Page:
JEREMY CORBYN taunted Prime Minister Theresa May today over her Cabinet’s deep splits on Brexit following Boris Johnson’s outburst claiming her customs partnership plans were “crazy.”
During Prime Minister’s Questions, Mr Corbyn asked if she agreed with the Foreign Secretary’s view of the potential arrangement that would have Britain collecting tariffs for the EU.
Mr Corbyn pressed her to admit that she didn't have a preferred option and slammed the warring Cabinet for failing to make progress on Brexit over the last 23 months.
The Labour leader added: “Due to divisions within the government these negotiations are in a shambles.
“How can they negotiate on the future interests of people’s jobs and living standards when Cabinet members are more interested in putting their own futures first?”
Mr Corbyn pointed out that Business Secretary Greg Clark appeared to back the “crazy” customs partnership proposal but had made clear he did not support the technological alternative that is also meant to enable frictionless trade.
Mr Corbyn also asked when the Trade and Customs Bills, which contain the amendments for a customs union, will be returned to the Commons. It was previously expected to have been in March.
Ms May dodged all his questions and instead attacked him for spending “an entire career” being critical of TTIP (Transatlantic Trade and Investment Partnership) while claiming that Labour has a policy to go into a customs union that would “mean Labour signing up to TTIP with no say in it whatsoever.”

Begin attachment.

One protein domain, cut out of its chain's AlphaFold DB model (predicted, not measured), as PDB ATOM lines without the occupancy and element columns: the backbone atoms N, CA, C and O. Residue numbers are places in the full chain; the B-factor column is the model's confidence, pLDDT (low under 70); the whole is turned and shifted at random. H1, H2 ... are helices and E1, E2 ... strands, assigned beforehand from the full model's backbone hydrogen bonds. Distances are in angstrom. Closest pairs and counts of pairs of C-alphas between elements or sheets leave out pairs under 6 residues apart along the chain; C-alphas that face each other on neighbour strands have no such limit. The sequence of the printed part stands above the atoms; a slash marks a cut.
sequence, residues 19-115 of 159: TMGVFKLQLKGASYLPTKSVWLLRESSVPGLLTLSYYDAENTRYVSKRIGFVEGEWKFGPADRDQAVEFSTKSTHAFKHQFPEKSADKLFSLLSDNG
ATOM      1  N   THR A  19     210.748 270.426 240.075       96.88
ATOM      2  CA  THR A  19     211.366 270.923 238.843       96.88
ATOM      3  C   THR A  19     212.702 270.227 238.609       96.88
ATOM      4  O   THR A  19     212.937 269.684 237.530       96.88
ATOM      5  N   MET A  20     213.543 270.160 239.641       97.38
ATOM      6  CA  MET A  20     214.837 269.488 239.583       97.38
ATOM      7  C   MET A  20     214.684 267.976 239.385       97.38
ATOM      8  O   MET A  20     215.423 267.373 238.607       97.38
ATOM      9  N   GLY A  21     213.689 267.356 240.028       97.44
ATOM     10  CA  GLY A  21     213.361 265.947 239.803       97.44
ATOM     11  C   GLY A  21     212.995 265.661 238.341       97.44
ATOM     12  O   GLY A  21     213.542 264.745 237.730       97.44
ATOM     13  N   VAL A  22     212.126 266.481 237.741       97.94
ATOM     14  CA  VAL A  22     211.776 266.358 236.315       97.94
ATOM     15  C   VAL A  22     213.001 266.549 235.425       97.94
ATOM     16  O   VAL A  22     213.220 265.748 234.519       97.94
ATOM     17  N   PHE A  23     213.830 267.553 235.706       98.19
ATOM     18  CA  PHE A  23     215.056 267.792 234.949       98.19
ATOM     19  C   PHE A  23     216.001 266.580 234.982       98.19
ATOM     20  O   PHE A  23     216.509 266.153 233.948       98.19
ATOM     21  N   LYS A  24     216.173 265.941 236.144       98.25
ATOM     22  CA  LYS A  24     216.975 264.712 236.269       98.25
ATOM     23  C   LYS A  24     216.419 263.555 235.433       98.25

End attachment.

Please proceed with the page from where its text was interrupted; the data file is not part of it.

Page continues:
SNP Westminster leader Ian Blackford asked Ms May whether “she have the backbone to send [Mr Johnson] to the back benches” if he continues to “undermine the Prime Minister on the customs union.”
Following PMQs, Ms May’s official spokesman said that she was “disappointed” by a string of defeats over Brexit in the Lords on Tuesday with an amendment to the EU Withdrawal Bill that would keep Britain in the European Economic Area (EEA).
Asked whether Mr Corbyn would join Tory rebels in voting for EEA membership, a Labour spokesman said: “EEA membership includes a number of different types of relationship with the EU, but it is not what we are proposing.”
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